Turksploitation [Movie Genre]

Turkey in the 1960s and 70s was one of the biggest producers of film in the world even though its film industry did not have enough written material to start with. In order to keep up with the demand, screenwriters and directors were copying scripts and remaking movies from all over the world. Name any Western hit film, there is a Turkish version to it, be it Tarzan, Dracula, The Wizard of Oz, The Exorcist, Rambo, Superman or Star Trek. These quickly and low budget produced lookalike movies were adapted to the taste of local audiences with huge success in the Anatolian hinterland. What they lacked in equipment and budget they compensated through excessive use of manpower both behind and in front of the camera.

Turksploitation is a tongue-in-cheek label given to a great number of Turkish low-budget exploitation films that are either remakes of, or use unauthorized footage from, popular foreign films (particularly Hollywood movies) and television series, produced mainly in the 1970s and 1980s.

Der Spiegel labeled these films the “most sympathetic and anarchical subgenre of exploitation film”. Filmed on a shoestring budget with often comically simple special effects and no regard for copyright, Turksploitation films substituted exuberant inventiveness and zany plots for technical and acting skill, although noted Turkish actors did feature in some of these productions.

The original soundtracks of the original film or of other Hollywood films were often reused. On occasion whole segments of the original film, such as special effects shots, were copied into the adaptation.

LIST OF TURKSPLOITATION FILMS

Noted examples of Turksploitation films include:

  • 3 Dev Adam (“Three Big Men”), 1973. Features two heroes costumed as Captain America and Santo (a Mexican wrestler) a villain costumed as Spider-Man, and reuses the soundtrack of James Bond movies.
  • Altın Çocuk (“Golden Boy”), 1966. The Turkish version of James Bond was followed by two sequels.


  • Ayşecik ve Sihirli Cüceler Rüyalar Ülkesinde (“Little Ayşe and the Magic Dwarves in the Land of Dreams”), 1971. Based on The Wizard of Oz, it featured child star Zeynep Değirmencioğlu.
  • Bahçem Harika, 2009. Based on Garden State but with extensive use of martial arts and caporeira.
  • Badi (“Buddy”), colloquially “Turkish E.T.”, based on E.T., the poster also features the Starship Enterprise.
  • Bedmen – Yarasa Adam, 1973. Based on the 1960s Batman U.S. TV series.
  • Cellat (“Executioner”), based on Death Wish.
  • Çöl (“Desert”), referred to as “Turkish Jaws” due to one scene, two thirds of the way into the film, that resembles Jaws and even uses the theme from the film, but has nothing to do with Jaws.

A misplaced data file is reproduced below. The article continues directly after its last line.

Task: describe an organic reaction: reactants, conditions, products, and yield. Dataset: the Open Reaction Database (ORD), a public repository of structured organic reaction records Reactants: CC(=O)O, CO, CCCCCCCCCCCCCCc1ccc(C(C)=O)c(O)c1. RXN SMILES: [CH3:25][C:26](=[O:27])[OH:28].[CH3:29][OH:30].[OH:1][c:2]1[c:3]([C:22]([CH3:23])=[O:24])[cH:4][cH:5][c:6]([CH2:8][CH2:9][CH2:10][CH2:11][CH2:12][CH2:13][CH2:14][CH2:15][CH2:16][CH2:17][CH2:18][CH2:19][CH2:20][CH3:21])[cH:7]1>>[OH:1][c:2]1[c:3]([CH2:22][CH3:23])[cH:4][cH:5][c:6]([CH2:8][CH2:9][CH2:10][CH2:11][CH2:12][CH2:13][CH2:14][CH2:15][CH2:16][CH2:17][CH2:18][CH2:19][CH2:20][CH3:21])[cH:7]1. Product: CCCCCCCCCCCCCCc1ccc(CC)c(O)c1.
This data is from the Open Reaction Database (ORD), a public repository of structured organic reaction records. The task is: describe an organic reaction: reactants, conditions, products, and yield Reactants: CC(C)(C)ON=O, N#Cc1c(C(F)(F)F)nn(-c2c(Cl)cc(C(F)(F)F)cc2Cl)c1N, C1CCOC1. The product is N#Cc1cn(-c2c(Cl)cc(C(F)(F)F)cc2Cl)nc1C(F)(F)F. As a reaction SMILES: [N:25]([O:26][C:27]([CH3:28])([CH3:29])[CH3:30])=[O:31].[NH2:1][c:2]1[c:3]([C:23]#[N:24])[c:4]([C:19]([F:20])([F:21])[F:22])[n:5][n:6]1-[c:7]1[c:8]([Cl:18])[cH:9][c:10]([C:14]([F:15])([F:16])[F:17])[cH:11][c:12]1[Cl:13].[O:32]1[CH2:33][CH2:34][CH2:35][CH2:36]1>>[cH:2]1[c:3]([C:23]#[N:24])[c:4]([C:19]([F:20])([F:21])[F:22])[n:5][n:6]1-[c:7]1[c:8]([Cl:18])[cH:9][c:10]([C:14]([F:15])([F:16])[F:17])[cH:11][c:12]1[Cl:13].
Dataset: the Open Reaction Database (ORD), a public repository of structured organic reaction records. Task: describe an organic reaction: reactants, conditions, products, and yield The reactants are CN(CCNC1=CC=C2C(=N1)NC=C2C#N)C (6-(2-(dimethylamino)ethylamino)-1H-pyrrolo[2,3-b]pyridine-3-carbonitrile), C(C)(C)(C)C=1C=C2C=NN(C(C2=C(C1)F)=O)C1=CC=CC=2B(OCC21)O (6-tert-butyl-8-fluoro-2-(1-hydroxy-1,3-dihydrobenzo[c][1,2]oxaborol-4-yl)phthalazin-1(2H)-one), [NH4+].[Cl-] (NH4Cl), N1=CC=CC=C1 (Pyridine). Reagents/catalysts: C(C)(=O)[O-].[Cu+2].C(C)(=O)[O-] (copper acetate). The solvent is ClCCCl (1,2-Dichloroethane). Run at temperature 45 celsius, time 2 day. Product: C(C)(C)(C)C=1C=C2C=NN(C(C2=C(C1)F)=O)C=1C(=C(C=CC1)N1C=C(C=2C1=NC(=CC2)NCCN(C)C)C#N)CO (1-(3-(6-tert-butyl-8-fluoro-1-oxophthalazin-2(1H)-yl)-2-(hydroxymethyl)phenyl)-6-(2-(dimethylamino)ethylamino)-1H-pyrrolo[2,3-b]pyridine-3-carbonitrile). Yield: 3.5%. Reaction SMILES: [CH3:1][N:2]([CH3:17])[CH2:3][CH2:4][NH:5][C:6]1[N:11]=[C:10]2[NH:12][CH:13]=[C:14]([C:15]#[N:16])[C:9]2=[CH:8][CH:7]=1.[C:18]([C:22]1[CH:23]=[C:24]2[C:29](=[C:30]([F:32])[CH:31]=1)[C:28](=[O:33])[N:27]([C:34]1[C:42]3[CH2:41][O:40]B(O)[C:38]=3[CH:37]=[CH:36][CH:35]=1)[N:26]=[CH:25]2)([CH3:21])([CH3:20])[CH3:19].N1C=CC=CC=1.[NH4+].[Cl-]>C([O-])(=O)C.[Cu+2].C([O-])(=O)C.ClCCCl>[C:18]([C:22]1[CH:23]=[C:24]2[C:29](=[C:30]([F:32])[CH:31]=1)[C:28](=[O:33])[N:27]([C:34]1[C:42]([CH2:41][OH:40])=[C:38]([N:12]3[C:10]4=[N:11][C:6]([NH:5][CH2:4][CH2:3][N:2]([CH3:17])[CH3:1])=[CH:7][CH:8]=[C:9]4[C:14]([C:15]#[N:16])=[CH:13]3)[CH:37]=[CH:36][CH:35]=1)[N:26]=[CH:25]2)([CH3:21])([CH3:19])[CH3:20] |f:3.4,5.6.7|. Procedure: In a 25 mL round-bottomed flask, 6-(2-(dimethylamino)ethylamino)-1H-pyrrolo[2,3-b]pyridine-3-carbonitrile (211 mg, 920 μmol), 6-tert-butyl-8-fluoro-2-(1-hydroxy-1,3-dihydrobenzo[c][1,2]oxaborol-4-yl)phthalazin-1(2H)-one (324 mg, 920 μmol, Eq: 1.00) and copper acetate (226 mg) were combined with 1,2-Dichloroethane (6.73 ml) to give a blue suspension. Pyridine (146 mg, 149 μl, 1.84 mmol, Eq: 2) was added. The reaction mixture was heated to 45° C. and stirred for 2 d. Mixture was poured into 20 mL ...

• Dünyayı Kurtaran Adam (“The Man Who Saved The World”), colloquially “Turkish Star Wars”, 1982. A science fantasy martial arts superhero film, combining elements from Hollywood science fiction and Hong Kong action films. Includes footage from Star Wars and reuses the soundtracks of Star WarsBattlestar GalacticaPlanet of the ApesMoonraker and Flash Gordon, as well as the theme music of Indiana Jones. WATCH A ENGLISH FRIENDLY VERSION HERE!
  • Drakula İstanbul’da, an adaptation of Bram Stoker’s Dracula set in Istanbul.
  • Homoti, colloquially “Turkish E.T. 2”. It is not the sequel to Badi.
  • Kara Şimsek, based on Rocky.
  • Karateci Kız (“Karate Girl”), 1973. A martial arts action film.
  • Kelepçe, 1982. Based on Dirty Harry and featuring Cüneyt Arkın.
  • Korkusuz (“Fearless”), 1986. Based on Rambo: First Blood Part II and one of the few Turksploitation productions available on DVD.
  • Ölüm Savaşçısı (“Death Warrior”), a 1984 film belonging to the ninja exploitation genre.
  • Ramo, based on Rambo.
  • Şeytan (“Satan”), 1974. A scene-by-scene remake of The Exorcist, reusing the original soundtrack.
  • Sokakların Kanunu, based on Death Wish 2.
  • Süpermen Dönüyor (“Superman Returns”), based on Superman.
  • Turist Ömer Uzay Yolunda (“Ömer, the tourist in Star Trek“), 1973. Based on an episode of the TV series, this first film adaptation of Star Trek preceded the official Star Trek: The Motion Pictureby six years.
  • Vahşi Kan (“Wild Blood”), based on First Blood.

Remix, Remake, Rip-Off

In 2014 there was a documentary released about this whole genre, but it seems to be hard to find anywhere to watch. It doesn’t seem to have been released on either streaming or physical media.

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